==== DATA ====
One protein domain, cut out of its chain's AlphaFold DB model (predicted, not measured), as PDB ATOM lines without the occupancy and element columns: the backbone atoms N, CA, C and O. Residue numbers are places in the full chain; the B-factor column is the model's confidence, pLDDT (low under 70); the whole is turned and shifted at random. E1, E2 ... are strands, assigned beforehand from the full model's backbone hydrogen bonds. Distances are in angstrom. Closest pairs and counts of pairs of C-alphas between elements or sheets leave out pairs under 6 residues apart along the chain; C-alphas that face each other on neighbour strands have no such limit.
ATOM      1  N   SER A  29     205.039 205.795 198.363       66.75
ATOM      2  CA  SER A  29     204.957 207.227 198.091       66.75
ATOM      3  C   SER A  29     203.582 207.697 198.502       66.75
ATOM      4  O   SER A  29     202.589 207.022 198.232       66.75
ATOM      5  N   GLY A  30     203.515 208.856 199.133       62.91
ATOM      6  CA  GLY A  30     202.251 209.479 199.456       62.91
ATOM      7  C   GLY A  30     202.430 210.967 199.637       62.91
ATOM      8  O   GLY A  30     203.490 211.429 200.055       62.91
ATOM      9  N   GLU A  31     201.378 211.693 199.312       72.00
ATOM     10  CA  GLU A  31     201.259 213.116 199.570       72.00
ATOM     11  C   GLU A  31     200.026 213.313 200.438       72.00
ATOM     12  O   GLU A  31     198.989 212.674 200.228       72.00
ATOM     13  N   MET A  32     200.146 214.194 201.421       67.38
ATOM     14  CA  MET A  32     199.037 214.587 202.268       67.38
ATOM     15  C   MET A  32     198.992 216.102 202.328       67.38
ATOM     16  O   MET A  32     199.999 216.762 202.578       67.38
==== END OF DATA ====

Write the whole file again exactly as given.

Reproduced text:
One protein domain, cut out of its chain's AlphaFold DB model (predicted, not measured), as PDB ATOM lines without the occupancy and element columns: the backbone atoms N, CA, C and O. Residue numbers are places in the full chain; the B-factor column is the model's confidence, pLDDT (low under 70); the whole is turned and shifted at random. E1, E2 ... are strands, assigned beforehand from the full model's backbone hydrogen bonds. Distances are in angstrom. Closest pairs and counts of pairs of C-alphas between elements or sheets leave out pairs under 6 residues apart along the chain; C-alphas that face each other on neighbour strands have no such limit.
ATOM      1  N   SER A  29     205.039 205.795 198.363       66.75
ATOM      2  CA  SER A  29     204.957 207.227 198.091       66.75
ATOM      3  C   SER A  29     203.582 207.697 198.502       66.75
ATOM      4  O   SER A  29     202.589 207.022 198.232       66.75
ATOM      5  N   GLY A  30     203.515 208.856 199.133       62.91
ATOM      6  CA  GLY A  30     202.251 209.479 199.456       62.91
ATOM      7  C   GLY A  30     202.430 210.967 199.637       62.91
ATOM      8  O   GLY A  30     203.490 211.429 200.055       62.91
ATOM      9  N   GLU A  31     201.378 211.693 199.312       72.00
ATOM     10  CA  GLU A  31     201.259 213.116 199.570       72.00
ATOM     11  C   GLU A  31     200.026 213.313 200.438       72.00
ATOM     12  O   GLU A  31     198.989 212.674 200.228       72.00
ATOM     13  N   MET A  32     200.146 214.194 201.421       67.38
ATOM     14  CA  MET A  32     199.037 214.587 202.268       67.38
ATOM     15  C   MET A  32     198.992 216.102 202.328       67.38
ATOM     16  O   MET A  32     199.999 216.762 202.578       67.38